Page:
In two recent New Jersey cases, Padilla v. Avanti Builders, Esx-L-9046-05, and De Assis v. Kara Homes, Hud-L-2310-06, undocumented workers are seeking various economic and noneconomic remedies for personal injuries that resulted on the job with building contractors. Since the U.S. Supreme Court’s decision in Hoffman Plastic Compounds, Inc. v. National Labor Relations Board, 535 U.S. 137 (2002), litigants have battled over the extent to which undocumented workers — immigrants who do not have proper authorization to work in the United States — are entitled to remedies under tort, labor and employment laws when they nevertheless obtain employment. Likewise, the National Labor Relations Board, in its September 2007 General Counsel Memorandum 07-11, requires that cases involving this issue be referred to its Division of Advice, demonstrating the issue’s continuing importance to traditional labor practices as well.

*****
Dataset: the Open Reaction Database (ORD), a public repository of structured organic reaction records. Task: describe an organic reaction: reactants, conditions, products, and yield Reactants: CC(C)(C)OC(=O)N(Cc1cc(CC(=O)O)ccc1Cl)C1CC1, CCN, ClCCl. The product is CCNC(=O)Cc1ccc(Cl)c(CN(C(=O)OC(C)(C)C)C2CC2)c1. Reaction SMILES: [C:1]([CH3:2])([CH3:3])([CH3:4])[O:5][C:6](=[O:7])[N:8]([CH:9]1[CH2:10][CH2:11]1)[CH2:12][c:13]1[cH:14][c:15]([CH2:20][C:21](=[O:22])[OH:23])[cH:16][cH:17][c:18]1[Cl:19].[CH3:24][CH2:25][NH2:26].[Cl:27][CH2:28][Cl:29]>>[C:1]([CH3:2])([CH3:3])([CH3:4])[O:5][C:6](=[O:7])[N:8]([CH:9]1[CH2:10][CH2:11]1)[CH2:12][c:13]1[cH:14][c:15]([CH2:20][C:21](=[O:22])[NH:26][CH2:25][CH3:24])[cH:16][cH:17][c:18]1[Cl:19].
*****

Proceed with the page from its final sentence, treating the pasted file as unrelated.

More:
A survey of recent cases suggests that courts have implicitly divided into two general analytical camps in addressing the issue, each deriving support from the language of Hoffman. To understand the import of these two approaches, however, it is essential to understand the Hoffman decision and relevant immigration law as a background.

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